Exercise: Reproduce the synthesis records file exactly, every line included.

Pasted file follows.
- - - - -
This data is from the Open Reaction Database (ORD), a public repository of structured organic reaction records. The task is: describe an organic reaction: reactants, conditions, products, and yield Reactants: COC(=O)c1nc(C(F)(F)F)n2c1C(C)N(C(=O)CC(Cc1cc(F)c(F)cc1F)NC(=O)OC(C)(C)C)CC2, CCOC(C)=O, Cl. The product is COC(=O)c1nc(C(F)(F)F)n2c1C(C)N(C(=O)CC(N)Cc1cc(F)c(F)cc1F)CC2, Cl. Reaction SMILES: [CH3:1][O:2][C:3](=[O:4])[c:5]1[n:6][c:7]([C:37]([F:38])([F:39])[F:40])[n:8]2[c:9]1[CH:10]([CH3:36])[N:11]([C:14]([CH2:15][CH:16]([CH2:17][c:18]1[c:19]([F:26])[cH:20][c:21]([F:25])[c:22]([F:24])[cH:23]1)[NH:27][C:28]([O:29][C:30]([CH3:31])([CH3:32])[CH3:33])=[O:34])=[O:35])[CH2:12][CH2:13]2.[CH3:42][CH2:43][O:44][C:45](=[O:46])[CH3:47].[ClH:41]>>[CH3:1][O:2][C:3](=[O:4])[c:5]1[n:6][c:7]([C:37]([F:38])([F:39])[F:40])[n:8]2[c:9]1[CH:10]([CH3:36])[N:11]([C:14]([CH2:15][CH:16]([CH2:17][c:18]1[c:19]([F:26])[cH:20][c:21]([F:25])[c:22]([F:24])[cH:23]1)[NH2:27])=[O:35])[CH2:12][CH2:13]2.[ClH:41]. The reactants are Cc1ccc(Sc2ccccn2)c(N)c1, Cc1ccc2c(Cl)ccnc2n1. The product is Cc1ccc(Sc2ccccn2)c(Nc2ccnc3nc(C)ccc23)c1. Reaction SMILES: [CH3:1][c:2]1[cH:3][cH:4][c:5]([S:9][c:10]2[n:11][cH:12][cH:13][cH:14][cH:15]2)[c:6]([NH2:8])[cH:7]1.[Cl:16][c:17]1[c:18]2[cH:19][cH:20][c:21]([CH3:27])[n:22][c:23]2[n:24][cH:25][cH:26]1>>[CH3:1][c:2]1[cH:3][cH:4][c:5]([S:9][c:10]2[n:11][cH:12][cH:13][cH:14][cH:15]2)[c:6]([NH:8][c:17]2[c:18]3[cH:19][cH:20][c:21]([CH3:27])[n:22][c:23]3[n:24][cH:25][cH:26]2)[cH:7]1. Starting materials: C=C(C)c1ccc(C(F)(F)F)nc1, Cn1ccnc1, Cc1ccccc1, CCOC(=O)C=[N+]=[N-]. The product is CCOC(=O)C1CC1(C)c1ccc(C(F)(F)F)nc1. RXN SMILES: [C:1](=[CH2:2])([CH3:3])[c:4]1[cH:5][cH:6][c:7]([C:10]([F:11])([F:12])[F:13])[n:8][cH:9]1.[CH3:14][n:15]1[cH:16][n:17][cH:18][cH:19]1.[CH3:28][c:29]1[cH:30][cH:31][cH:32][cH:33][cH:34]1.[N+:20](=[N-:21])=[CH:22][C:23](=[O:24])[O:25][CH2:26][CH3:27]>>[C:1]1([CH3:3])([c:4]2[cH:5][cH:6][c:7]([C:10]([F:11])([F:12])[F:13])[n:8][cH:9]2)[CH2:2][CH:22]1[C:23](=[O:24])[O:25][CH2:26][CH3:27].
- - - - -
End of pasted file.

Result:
This data is from the Open Reaction Database (ORD), a public repository of structured organic reaction records. The task is: describe an organic reaction: reactants, conditions, products, and yield Reactants: COC(=O)c1nc(C(F)(F)F)n2c1C(C)N(C(=O)CC(Cc1cc(F)c(F)cc1F)NC(=O)OC(C)(C)C)CC2, CCOC(C)=O, Cl. The product is COC(=O)c1nc(C(F)(F)F)n2c1C(C)N(C(=O)CC(N)Cc1cc(F)c(F)cc1F)CC2, Cl. Reaction SMILES: [CH3:1][O:2][C:3](=[O:4])[c:5]1[n:6][c:7]([C:37]([F:38])([F:39])[F:40])[n:8]2[c:9]1[CH:10]([CH3:36])[N:11]([C:14]([CH2:15][CH:16]([CH2:17][c:18]1[c:19]([F:26])[cH:20][c:21]([F:25])[c:22]([F:24])[cH:23]1)[NH:27][C:28]([O:29][C:30]([CH3:31])([CH3:32])[CH3:33])=[O:34])=[O:35])[CH2:12][CH2:13]2.[CH3:42][CH2:43][O:44][C:45](=[O:46])[CH3:47].[ClH:41]>>[CH3:1][O:2][C:3](=[O:4])[c:5]1[n:6][c:7]([C:37]([F:38])([F:39])[F:40])[n:8]2[c:9]1[CH:10]([CH3:36])[N:11]([C:14]([CH2:15][CH:16]([CH2:17][c:18]1[c:19]([F:26])[cH:20][c:21]([F:25])[c:22]([F:24])[cH:23]1)[NH2:27])=[O:35])[CH2:12][CH2:13]2.[ClH:41]. The reactants are Cc1ccc(Sc2ccccn2)c(N)c1, Cc1ccc2c(Cl)ccnc2n1. The product is Cc1ccc(Sc2ccccn2)c(Nc2ccnc3nc(C)ccc23)c1. Reaction SMILES: [CH3:1][c:2]1[cH:3][cH:4][c:5]([S:9][c:10]2[n:11][cH:12][cH:13][cH:14][cH:15]2)[c:6]([NH2:8])[cH:7]1.[Cl:16][c:17]1[c:18]2[cH:19][cH:20][c:21]([CH3:27])[n:22][c:23]2[n:24][cH:25][cH:26]1>>[CH3:1][c:2]1[cH:3][cH:4][c:5]([S:9][c:10]2[n:11][cH:12][cH:13][cH:14][cH:15]2)[c:6]([NH:8][c:17]2[c:18]3[cH:19][cH:20][c:21]([CH3:27])[n:22][c:23]3[n:24][cH:25][cH:26]2)[cH:7]1. Starting materials: C=C(C)c1ccc(C(F)(F)F)nc1, Cn1ccnc1, Cc1ccccc1, CCOC(=O)C=[N+]=[N-]. The product is CCOC(=O)C1CC1(C)c1ccc(C(F)(F)F)nc1. RXN SMILES: [C:1](=[CH2:2])([CH3:3])[c:4]1[cH:5][cH:6][c:7]([C:10]([F:11])([F:12])[F:13])[n:8][cH:9]1.[CH3:14][n:15]1[cH:16][n:17][cH:18][cH:19]1.[CH3:28][c:29]1[cH:30][cH:31][cH:32][cH:33][cH:34]1.[N+:20](=[N-:21])=[CH:22][C:23](=[O:24])[O:25][CH2:26][CH3:27]>>[C:1]1([CH3:3])([c:4]2[cH:5][cH:6][c:7]([C:10]([F:11])([F:12])[F:13])[n:8][cH:9]2)[CH2:2][CH:22]1[C:23](=[O:24])[O:25][CH2:26][CH3:27].